Architectural designer: Gary Nance, Nance Design, 9800 Westpoint Dr., Suite 200, Indianapolis, IN 46256; 317/558-8759, garynance.com.
Interior designer: Suzanne Kasler, Suzanne Kasler Interiors, 425 Peachtree Hills Ave., Suite 21B, Atlanta, GA 30305; 404/355-1035, suzannekasler.com.
Builder: Mike Stallings, Mirar Development Inc., 504 E. Joliet St., Crown Point, IN 46307; 219/663-0727.
Landscape designer: L.M.L. Estate Management, 5728 N. Michigan Rd., Indianapolis, IN 46228; 317/536-0013, lmlestatemanagement.com.
Text by Amy Elbert
Photographs by Tria Giovan
Produced by Betsy Harris
Just say the name--Lake Maxinkuckee--and you can almost hear morning bugle call. Campfires, cannonball dives from a boat dock, and boat races leap to mind. The spring-fed, natural lake (pronounced Maxin-CUCK-ee) in the northern Indiana town of Culver is as all-American as it sounds, and for the family of Gina and Jim Bremner, it is summer at its best.
Every June for 22 years, the Bremners have made the two-hour drive north to the lake from their home in Indianapolis. The Bremners' sons, Matthew, 28, and Josh, 21, grew up skiing and sailing there, and went to summer camps at Culver Academies, a prep school with a postcard-perfect lakeside campus. Matthew and his wife, Carley, who live in Alexandria, Virginia, and college-student Josh still return for family vacations, and the Bremners welcome friends and extended family as well. Jim's and Gina's parents, siblings, and their families often swell the guest list to 16 or more.
"Now our family is spread throughout the Midwest--in Chicago; Grand Rapids, Michigan; and Indianapolis," says Gina. Lake Maxinkuckee is equidistant from all three cities--perfect for reconnecting over euchre card games, boat rides, biking, and good food.
Gina and Jim bought a cottage at Lake Maxinkuckee in the late 1980s, and, while it served them well, they were ready for an upgrade. In 2006, they broke ground on a new home on the site, working with Gary Nance, an Indianapolis-based residential designer. "Instead of a brand-spanking-new house, they wanted the look of an old cottage that had been refurbished," Nance says. "We did make the house more formal than most lake cottages, but still it is casual enough that you can walk in with shorts and bare feet and feel comfortable.
That comfort level comes in large part from Gina's extensive collections of antique quilts, weather vanes, and blue-and-white china. "Gina really loves Americana and has an unbelievable collection of quilts and weather vanes that she wanted to display in this lake home," says interior designer and longtime family friend Suzanne Kasler. The Atlanta-based designer often returns for projects in her native Indianapolis and previously designed the Bremners' primary residence there.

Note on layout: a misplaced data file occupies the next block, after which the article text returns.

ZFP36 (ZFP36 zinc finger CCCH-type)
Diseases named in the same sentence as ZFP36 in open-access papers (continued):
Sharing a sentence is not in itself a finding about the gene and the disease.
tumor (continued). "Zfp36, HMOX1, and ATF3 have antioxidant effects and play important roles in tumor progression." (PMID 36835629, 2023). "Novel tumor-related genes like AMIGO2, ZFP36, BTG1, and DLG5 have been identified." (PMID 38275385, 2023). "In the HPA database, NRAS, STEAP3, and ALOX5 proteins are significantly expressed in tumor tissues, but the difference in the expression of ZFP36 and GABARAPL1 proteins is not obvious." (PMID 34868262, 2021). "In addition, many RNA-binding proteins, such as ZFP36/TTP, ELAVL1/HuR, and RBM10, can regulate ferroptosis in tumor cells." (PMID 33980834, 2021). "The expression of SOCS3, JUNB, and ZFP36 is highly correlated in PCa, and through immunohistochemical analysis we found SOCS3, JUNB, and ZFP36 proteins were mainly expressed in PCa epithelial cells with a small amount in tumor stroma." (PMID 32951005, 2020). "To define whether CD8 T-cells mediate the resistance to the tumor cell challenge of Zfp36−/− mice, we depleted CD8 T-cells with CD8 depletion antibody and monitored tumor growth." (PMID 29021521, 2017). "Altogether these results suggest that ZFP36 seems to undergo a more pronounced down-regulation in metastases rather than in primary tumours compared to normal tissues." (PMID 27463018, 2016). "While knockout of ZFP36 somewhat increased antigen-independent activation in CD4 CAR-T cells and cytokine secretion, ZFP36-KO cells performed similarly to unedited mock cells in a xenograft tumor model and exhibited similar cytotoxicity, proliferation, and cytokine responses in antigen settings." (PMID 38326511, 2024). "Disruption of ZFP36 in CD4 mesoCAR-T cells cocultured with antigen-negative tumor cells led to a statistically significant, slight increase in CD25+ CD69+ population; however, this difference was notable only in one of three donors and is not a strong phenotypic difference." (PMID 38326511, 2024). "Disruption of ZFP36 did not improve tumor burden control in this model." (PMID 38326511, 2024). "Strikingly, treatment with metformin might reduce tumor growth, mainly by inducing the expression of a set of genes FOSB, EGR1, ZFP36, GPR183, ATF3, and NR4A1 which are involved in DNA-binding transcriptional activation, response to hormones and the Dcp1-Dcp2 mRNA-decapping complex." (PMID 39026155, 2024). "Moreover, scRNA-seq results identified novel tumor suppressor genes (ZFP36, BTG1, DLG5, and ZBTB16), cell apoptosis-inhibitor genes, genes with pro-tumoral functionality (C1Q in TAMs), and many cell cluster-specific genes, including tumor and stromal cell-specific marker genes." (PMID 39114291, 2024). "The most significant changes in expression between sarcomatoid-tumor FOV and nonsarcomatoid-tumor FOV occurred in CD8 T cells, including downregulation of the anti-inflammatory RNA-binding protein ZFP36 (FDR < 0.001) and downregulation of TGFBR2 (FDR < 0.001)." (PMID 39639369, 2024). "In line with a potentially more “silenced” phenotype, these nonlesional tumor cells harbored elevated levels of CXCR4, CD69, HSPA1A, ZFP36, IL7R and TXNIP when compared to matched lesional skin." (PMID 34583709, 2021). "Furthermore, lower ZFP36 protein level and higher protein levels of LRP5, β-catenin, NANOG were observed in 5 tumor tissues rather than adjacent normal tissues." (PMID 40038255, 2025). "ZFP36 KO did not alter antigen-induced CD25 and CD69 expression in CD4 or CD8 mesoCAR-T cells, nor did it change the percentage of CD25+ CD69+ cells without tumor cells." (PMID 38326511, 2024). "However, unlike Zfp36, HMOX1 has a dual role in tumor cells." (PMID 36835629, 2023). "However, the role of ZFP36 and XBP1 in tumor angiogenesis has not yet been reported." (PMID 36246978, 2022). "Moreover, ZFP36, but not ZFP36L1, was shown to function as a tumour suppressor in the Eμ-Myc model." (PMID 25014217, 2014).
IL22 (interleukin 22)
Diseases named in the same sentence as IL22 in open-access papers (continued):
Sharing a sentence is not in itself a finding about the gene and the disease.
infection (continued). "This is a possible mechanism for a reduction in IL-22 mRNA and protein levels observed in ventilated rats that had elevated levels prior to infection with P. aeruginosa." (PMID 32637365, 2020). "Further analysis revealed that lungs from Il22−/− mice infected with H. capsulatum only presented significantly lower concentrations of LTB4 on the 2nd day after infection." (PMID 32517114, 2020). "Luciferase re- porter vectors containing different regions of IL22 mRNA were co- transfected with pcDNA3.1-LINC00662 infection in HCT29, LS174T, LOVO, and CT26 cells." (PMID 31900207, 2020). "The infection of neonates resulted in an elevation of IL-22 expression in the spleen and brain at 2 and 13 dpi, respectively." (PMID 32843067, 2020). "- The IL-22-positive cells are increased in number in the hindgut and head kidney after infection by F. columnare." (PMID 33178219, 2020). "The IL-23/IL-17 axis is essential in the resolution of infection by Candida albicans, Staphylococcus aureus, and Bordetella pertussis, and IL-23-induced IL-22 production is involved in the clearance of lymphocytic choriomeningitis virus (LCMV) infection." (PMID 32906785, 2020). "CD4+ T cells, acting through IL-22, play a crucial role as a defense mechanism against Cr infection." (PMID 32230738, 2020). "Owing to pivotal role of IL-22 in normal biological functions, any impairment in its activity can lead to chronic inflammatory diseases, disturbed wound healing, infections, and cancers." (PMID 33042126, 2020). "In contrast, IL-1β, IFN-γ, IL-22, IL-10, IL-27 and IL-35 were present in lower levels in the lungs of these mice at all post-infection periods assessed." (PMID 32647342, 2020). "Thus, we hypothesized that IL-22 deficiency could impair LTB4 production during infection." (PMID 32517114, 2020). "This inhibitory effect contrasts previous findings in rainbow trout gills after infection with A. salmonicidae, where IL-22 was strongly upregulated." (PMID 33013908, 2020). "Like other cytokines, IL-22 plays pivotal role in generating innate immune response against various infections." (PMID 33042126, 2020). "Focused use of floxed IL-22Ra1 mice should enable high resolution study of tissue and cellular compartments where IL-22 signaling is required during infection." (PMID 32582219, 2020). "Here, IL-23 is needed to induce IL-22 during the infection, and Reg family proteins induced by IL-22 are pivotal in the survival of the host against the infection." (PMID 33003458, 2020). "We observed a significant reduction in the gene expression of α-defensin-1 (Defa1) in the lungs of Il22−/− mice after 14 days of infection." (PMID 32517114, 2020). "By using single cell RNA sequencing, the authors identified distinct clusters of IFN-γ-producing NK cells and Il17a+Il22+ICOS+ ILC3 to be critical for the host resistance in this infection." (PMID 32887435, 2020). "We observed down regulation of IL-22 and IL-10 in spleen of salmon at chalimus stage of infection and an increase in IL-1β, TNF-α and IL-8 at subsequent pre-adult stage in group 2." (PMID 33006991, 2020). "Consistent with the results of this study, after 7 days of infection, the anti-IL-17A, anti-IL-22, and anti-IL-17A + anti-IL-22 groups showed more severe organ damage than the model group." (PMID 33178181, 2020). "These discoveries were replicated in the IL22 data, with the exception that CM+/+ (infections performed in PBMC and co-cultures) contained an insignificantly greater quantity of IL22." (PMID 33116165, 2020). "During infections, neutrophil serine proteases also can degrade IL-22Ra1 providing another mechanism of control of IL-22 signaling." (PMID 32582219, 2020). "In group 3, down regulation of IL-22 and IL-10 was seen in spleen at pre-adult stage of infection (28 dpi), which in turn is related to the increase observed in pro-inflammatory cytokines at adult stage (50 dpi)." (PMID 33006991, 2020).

"The design of the lake house really evolved around a classic American look, based on the colors and collections Gina had," Kasler explains. The challenge, she and Gina agree, was showcasing the collections as the art objects they are without overwhelming the rooms with pattern or clutter.
Kasler and Nance created a simple backdrop with walls of vertical and horizontal wood planks painted white and dark-stained, hand-scraped walnut floors. Nance detailed the house with charming beadboard ceilings (painted gray-blue in the kitchen and dining area), built-in shelves, and cozy nooks with sloping walls, replicating the look of old lake cottages. "I mix half a dozen trim profiles in one cottage so it has the look of being added to over a period of generations," Nance explains.
The light-filled front foyer features direct sight lines through the house to the lake. "Gina requested a double stairway to display her quilts, but we still wanted to be able to walk in the front door and see the lake in the back," Nance says. Ornate spiral-turned balusters and newels--also Gina requests--were crafted by an Indiana carpenter.
A blue-and-white needlepoint rug in the foyer introduces a predominant color combo. It reappears in a sitting area next to the kitchen, where Kasler covered swivel armchairs in a blue-and-white crewel pattern that looks as if it were taken from the antique china in the cupboard nearby.
The adjacent kitchen is a study in simplicity, with two-and-a-half-inch-thick marble countertops, marble backsplashes, and classic white cabinets, drawing attention to the room's main ornamentation: a horse weather vane galloping above the range.
Many of Gina's Depression-era quilts are stacked on shelves on the stair landing, and others are in active duty in the home's four guest bedrooms. "I chose a favorite quilt for each bedroom and Suzanne designed the room around it," Gina says.
The exception is the master suite, decked out in blue-and-white toile. "This is my favorite room," Gina sighs. "Our old bedroom was so small I had to step over a golden retriever to get anywhere. My kids joke that I've definitely made up for that now. I have to agree."
Entry door (custom): Acorn Woodworks Inc., 317/867-4377, acornwoodworks.com.
Chandelier ("Brissac" #6006): Dessin Fournir, 785/434-2777, dessinfournir.com.
Table: English Accent Antiques, 404/351-9433.
Benches: John Rosselli & Assoc., 212/593-2060, johnrosselliassociates.com.
Bench fabric ("Beauregard"/Blue #2002203-5, discontinued): Lee Jofa, 800/453-3563, leejofa.com.
Rug: Vermilion Needlepoint Rugs, 212/535-7614, vermilionrugs.com.
Paint ("White Dove"): Benjamin Moore & Co., 888/236-6667, benjaminmoore.com.
Flooring: Olde Savannah Flooring Inc., 404/691-3834, oldesavannahflooring.com.
Stair runner ("Madagascar"/Tupelo): Merida Meridian, 800/345-2200, meridameridian.com.